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Question Regarding Turbo Boost Voltage

Time:2019-01-11 03:50Turbochargers information Click:

Turbo Boost question Regarding

The turbo boost is designed to provide extra performance while keeping the processor within its TDP, not to use the lowest voltage possible. Sure it's possible to get 4.2+ Ghz on 1.3 volts but it may not be completely stable and over time it will become unstable. Intel warranties their processors as being stable so the stock settings for normal and turbo operation leaves quite a bit of voltage headroom at all times.

Yeoman1000

Okidoke, thanks for that.

I'll probably leave it disabled until I would want to overclock it manually myself (if i ever choose to).

Why would such an overclock become unstable overtime? Would it just be general 'old age', or does the overclock (even a modest one) quickly eat away at the processors 'endurance'?

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Pinhedd

Yeoman1000 said:

Okidoke, thanks for that.

I'll probably leave it disabled until I would want to overclock it manually myself (if i ever choose to).

Why would such an overclock become unstable overtime? Would it just be general 'old age', or does the overclock (even a modest one) quickly eat away at the processors 'endurance'?



Processors degrade over time due to electromigration, a process that degrades the conductive electrical paths. It's very similar to the way engines in vehicles wear out due to friction. Electromigration occurs in all electrical devices but is particularly strong in semiconductors due to their drastically lower conductivity. It also scales exponentially with voltage and temperature. This is why overclocked devices will fail sooner than devices that are run within the manufacturer's specifications.

Intel warranties their processors for 3 years so long as the device is kept within the electrical and thermal specifications set out in the manufacturer's datasheet. Despite being warrantied for 3 years, most should have at least a 10 year lifespan which means that they will be replaced long before they fail. Mild overclocking such as that performed by turbo boost might reduce this to 8 years of moderate usage, still long enough to last through the warranty and be replaced by the overwhelming majority of users. Moderate overclocking such as the common 4Ghz+ on current generation Sandybridge chips should still see between 3 and 5 years of lifespan before failure. This kind of overclocking is not covered under normal factory warranty but can be covered with the Intel performance tuning plan.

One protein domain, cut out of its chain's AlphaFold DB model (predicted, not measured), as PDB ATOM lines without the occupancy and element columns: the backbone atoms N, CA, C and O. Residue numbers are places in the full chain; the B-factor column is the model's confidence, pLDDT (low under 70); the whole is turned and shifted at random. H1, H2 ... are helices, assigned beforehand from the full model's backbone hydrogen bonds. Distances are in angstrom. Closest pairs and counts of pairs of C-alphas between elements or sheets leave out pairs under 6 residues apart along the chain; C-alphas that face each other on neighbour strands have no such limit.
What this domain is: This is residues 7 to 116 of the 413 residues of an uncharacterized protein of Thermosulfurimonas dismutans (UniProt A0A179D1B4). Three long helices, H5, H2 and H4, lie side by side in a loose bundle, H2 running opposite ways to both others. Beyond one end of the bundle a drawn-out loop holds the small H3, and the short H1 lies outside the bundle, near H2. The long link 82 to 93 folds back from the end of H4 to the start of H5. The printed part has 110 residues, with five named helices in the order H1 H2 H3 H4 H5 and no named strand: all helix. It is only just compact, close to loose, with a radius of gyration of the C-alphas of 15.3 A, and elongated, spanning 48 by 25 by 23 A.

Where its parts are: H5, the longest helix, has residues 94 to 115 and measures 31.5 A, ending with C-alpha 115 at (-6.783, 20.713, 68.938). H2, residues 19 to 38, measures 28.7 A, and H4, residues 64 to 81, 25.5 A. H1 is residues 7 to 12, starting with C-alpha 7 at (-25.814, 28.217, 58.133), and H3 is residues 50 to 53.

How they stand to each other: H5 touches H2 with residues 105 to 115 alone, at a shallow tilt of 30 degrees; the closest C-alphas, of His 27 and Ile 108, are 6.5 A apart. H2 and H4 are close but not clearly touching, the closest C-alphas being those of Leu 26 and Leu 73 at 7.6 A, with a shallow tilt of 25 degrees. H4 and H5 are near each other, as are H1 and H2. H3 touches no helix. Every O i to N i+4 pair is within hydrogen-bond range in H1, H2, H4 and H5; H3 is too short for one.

Excessive overclocking beyond 4.5Ghz will often reduce the lifespan to less than 3 years with many failures happening within 2 years or less on lower end chips. Most people who run their components in this range replace their computer every couple of years anyway.

Extreme overclocking in the 5Ghz+ range will result in failure within months on most chips.

The lifespan of each chip depends on the quality of the chip itself and the condition it is run in. Temperatures below 70 degrees centigrade are fine at all times but temperatures beyond 85 should not be sustained for long. Similarly, voltages above the absolute maximum specified by Intel (absolute maximum voltage is different from the maximum standard voltage) should not be used without extreme caution.

Overclocking can be fun and it's a great way to get to know how PC internals work together. However, it has its risks and the risks are all too often ignored on these forums. If reasonable care is taken then the risks can usually be mitigated.

You can leave Turbo Boost on if you'd like. It's pretty harmless and its operation is warrantied by Intel.

k1114

That is high voltage for turbo, mines only 1.21 enabled. Maybe you're mistaking the auto ocer. Use cpuz to see your actual speed. Also turbo is only .1 ghz on all cores.

If you got those lifespan expectations from release datasheets, current reports are showing they're lasting much longer. The average oc is ~4.5ghz and is expected to last 4-5 years. There have been a couple of posts of 4.7ghz+ becoming unstable and needing a voltage raise but there are still people running 5ghz since day 1 and it's been over a year.

Pinhedd

My data is several years old but it really hasn't changed that much. Intel's EIST greatly reduced the degradation of chips by running them at full speed only when the load requires it. 5Ghz 24/7 is different than 1600Mhz 20/7 and 5Ghz 4/7. The multiple multipliers change things a bit.

When I say "most chips" I mean "most chips" and not "top binned performance chips". I also don't discriminate between AMD and Intel and prefer to err on the side of caution. Naturally, anyone who has the time and money to invest in a proper overclock will be able to squeeze significantly more performance and lifespan out of the product.

Sandybridge has only been out for a year and a half but the failure distribution isn't flat, it's going to be heavily clustered around a timeframe which is still in the future. Given that Intel's IMC appears to be the weakpoint in many chips (not surprising considering that the memory controller was also the weakpoint on most LGA 775 platforms) I wouldn't be surprised if there's a huge influx of failures 12-18 months from now when Haswell hits the market.

Yeoman1000

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